Gans boxed a lifetime and more before he actually came to the title. When he lost to the wonderful George McFadden in early 1899 he already enjoyed reputation enough that the result was regarded as a real surprise. Gans avenged that particular defeat on five separate occasions, just to be sure that McFadden, the division’s great nearly man, had heard him. Having placed that top contender under control, Gans took his shot at Frank Erne and the title and, likely peaking, outboxed the champion with all the skill that made him great. “The clever and shifty [Erne],” wrote The Evening World, “was like a novice before the superb blocking, the scientific punching and wonderful footwork of the colored lad.” Unfortunately the same newspaper derided him as the “champion quitter” after an accidental clash of heads opened a terrible cut above Joe’s left eye. Claiming blindness, Gans quit in the twelfth. Although the cut was undoubtedly extremely serious, Joe Gans had now handed the white power structure an extremely good reason to keep him from title honors.
Fortunately Gans was too brilliant to be denied. After beating McFadden again and knocking out former champion Young Griffo, Gans seemed to hamstring himself once more, taking an apparent dive against the deadly Terry McGovern. This was perhaps the most controversial fight of the century and such was the disgust it caused it resulted in the banning of boxing in Illinois. In tandem with his quittage in his last title effort, it left Joe’s reputation in near ruins. He produced the only reaction that could have saved him, a three-year, forty-fight long unbeaten streak that saw him tear a swathe through the murderous lightweight division. He twice knocked out his former conqueror and past and future title claimant Bobby Dobbs, as well as fourteen other men, forcing Erne back into the ring. After nearly ten years as a professional, Gans realized his ambition with a handful of punches and in around eighty seconds. He lifted the title with a first round knockout.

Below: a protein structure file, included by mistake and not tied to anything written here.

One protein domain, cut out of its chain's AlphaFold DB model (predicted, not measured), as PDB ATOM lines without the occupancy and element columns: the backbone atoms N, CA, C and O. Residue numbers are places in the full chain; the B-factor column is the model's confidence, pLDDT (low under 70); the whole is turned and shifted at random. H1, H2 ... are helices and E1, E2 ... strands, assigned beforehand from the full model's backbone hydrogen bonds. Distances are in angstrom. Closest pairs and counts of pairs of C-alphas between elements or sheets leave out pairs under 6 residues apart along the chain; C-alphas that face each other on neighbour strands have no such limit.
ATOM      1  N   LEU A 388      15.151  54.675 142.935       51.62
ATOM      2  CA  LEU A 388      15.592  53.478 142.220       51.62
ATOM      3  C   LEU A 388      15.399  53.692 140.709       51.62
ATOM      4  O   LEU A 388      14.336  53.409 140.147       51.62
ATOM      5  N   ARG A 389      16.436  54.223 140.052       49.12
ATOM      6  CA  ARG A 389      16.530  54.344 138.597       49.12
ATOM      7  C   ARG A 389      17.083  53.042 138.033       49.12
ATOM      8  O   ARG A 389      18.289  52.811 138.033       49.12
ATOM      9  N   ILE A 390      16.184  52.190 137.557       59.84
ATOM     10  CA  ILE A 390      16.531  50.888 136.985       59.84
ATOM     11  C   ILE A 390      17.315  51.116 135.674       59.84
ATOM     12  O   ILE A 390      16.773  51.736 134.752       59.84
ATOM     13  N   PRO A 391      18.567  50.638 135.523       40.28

The confusion over the details of the Gans title reign seems to be a modern affectation; there is little doubting, despite the claim of the twice beaten Jimmy Britt to a piece of the championship, that Joe’s peers knew who was The Man. He went 18-2 in title matches between lifting the championship and his death in August 1910, hampered in the two losses by the tuberculosis that would kill him. In addition to Britt, he defeated Battling Nelson, Kid Herman, Dave Holly and Kid McPartland as well as Mike Sullivan, adding the welterweight title. He was also busy in non-title affairs in which he bested Jack Blackburn, the tragic Mike Ward and was extremely unlucky not to get the nod over fellow pound-for-pound great Joe Walcott, whom he outboxed over 20 in 1904. Sam Langford described him as the greatest boxer of all time. A close look makes one feel rather foolish in disagreeing.